Featured Andretti: I Was as Quick as Senna

Discussion in 'Formula 1' started by Paul Jeffrey, Aug 19, 2018.

  1. Paul Jeffrey

    Paul Jeffrey
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    Michael Andretti 1993 McLaren.jpg Michael Andretti claims he was a match for team mate Ayrton Senna during his short Formula One spell with McLaren in 1993...

    Taking the world of IndyCar racing by storm over in the United States back in the late 80's and early 90's, Michael Andretti looked to have the motor racing world at his feet when he secured the 1991 PPG IndyCar Series championship for Newman Haas Racing. Success in the top category of American motorsport would lead the often controversial American to try his hand in Formula One racing for the '93 season at a regrouping McLaren team, the then 30-year-old keen to show the rest of the world that he can stack up against his international racing colleagues on the world stage.

    Unfortunately for Michael, continuing the Andretti legacy would prove much harder than anyone imagined, eventually leaving both parties to head their separate ways just 11 races into that first season together, something that Andretti admits 25 years later made him the person he has become today:

    “I grew up a lot that year, I learned a lot about people. So in terms of experience, it made me a better person, a stronger person. So I try to not look at it as negative, it’s part of life. Everybody’s going to have stuff like that. It made me a better person at reading things, reading people.”
    Having left Formula One early and with a reputation damaged by his time in the sport, Andretti would return to the American CART series and achieve further success, however the now 55-year-old still believes he had the pace, if not the experience, to match his legendary team mate at McLaren:

    “I knew I was capable of being on the podium in a lot of the races. In many of them, stupid things were happening that were unexplainable, so it was very frustrating, really disappointing. But that’s life" said Andretti in a recent McLaren interview.​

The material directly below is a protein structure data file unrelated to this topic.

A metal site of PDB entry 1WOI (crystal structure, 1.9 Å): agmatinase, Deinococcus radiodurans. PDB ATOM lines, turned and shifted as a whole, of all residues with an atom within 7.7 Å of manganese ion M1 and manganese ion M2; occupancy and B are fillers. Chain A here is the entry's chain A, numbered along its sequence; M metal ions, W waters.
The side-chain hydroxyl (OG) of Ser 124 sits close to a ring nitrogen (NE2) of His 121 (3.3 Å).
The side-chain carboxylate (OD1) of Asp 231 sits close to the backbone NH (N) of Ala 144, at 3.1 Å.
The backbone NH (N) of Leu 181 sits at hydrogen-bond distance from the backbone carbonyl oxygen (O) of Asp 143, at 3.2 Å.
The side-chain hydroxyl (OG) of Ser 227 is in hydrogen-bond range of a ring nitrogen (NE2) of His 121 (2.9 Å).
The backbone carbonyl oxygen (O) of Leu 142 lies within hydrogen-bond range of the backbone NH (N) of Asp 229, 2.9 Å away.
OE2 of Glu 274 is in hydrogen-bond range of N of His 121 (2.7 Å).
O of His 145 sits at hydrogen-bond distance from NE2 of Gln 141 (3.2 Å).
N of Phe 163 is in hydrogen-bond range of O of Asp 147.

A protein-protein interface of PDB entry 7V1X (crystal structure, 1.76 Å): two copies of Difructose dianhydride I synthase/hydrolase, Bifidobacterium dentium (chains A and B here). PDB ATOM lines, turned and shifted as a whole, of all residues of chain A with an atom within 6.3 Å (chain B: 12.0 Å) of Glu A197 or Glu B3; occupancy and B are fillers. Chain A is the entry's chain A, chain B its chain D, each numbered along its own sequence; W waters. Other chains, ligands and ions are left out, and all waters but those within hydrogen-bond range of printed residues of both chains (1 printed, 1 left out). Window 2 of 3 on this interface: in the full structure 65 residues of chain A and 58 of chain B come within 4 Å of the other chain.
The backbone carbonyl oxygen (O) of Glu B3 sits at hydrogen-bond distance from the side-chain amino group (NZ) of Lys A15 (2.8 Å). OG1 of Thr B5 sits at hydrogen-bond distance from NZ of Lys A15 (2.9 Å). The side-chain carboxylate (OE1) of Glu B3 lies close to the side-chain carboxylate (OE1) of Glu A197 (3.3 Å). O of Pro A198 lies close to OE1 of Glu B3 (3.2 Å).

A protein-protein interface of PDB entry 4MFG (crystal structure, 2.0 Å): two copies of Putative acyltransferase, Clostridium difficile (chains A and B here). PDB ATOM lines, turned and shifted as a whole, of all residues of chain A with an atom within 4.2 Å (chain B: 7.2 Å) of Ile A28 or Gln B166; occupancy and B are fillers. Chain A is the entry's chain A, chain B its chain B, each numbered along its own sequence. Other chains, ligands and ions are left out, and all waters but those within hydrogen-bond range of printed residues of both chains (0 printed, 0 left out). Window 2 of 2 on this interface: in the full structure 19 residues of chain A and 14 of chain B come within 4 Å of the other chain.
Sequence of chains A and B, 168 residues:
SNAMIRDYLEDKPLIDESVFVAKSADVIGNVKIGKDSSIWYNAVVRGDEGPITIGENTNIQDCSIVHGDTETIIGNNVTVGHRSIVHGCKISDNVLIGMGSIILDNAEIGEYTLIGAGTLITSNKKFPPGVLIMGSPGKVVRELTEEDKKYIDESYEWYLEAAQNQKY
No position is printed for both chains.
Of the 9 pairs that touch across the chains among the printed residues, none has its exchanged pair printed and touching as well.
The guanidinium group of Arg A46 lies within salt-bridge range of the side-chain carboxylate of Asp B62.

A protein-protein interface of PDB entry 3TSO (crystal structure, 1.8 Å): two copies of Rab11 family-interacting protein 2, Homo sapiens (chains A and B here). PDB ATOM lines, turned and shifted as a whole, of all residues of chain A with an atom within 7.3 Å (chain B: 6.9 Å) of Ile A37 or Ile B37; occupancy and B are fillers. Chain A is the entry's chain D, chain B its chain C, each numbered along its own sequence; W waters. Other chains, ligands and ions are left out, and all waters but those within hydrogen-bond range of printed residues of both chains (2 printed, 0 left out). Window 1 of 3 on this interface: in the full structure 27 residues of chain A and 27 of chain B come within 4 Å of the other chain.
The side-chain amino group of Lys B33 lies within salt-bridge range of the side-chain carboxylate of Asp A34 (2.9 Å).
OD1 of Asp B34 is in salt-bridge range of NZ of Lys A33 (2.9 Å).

“I was always quick, I was always right there with Ayrton in testing, and it’s not like Ayrton was running slow.” "He was amazing. He knew what the cars could do, but I was still learning the limits of them. We’d both be there until late at night.”

    “With the active car you’d dissect every corner, and you could make the car do whatever you want. ‘If you can drop the front here as I turn in and then have it raise as I leave.’ There were so many things you could do. I felt that given another year I was going to be right on par with the best of them.”

    “Ayrton was awesome, we became very good friends. Everybody knew he was a special guy. To tell you what kind of guy he was, the next race was Portugal, he had a press conference and said how unfairly I was treated, and I was one of his best teammates ever. He was really behind me, and saw what happened.”

    “He knew how quick I was when we were running in testing, so he knew what was going on. It was cool of him to do that. He was the first one to call me when I won the Australian IndyCar race, he stayed up all night to watch it in Brazil. We would have been very close had the tragedy not happened.”

    Andretti never did make his mark in international motorsports, however thanks to a sterling career across the pond, and one of the most recognisable surnames in racing, you have to take anything that is said by the now IndyCar team owner with plenty of respect. Even if the on track product from his time at McLaren didn't quite go how the driver expected, maybe a too hasty decision from McLaren could have potentially robbed Formula One of the opportunity to finally have a truly top level American driver in the sport for the first time in the modern era?

    Murray Walker had it spot on when he said F1 is if spelt backwards... if only 1993 would have turned out differently...

    You can read the full McLaren / Andretti interview HERE.

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    Do you agree with Andretti's comments? Could the American have won races had he stayed in the sport for longer in your opinion? Let us know in the comments section below!
     
    Last edited: Aug 19, 2018
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  2. Bram Hengeveld

    Bram Hengeveld
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    Lol, of course you were Michael :roflmao:
     
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  3. Michel Forest

    Michel Forest

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    There’s no doubt Andretti was an excellent driver. As fast as Senna? Well... it’s one thing to be fast in testing, but you have to deliver during the race and that’s where Andretti failed. I was disappointed because at the time, I was hoping he would do well. I have always liked the Andrettis, father and son... The fact is, in 1993, Senna was at his peak. He was absolutely phenomenal that year. Anybody would have been overshadowed by him.

    I remember reading that he refused to live in Europe and was commuting from the US and Europe between races and testing... Is that true? It would certainly explain in part why he failed.
     
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  4. Leonardo Chaves

    Leonardo Chaves

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    LOL No!!!!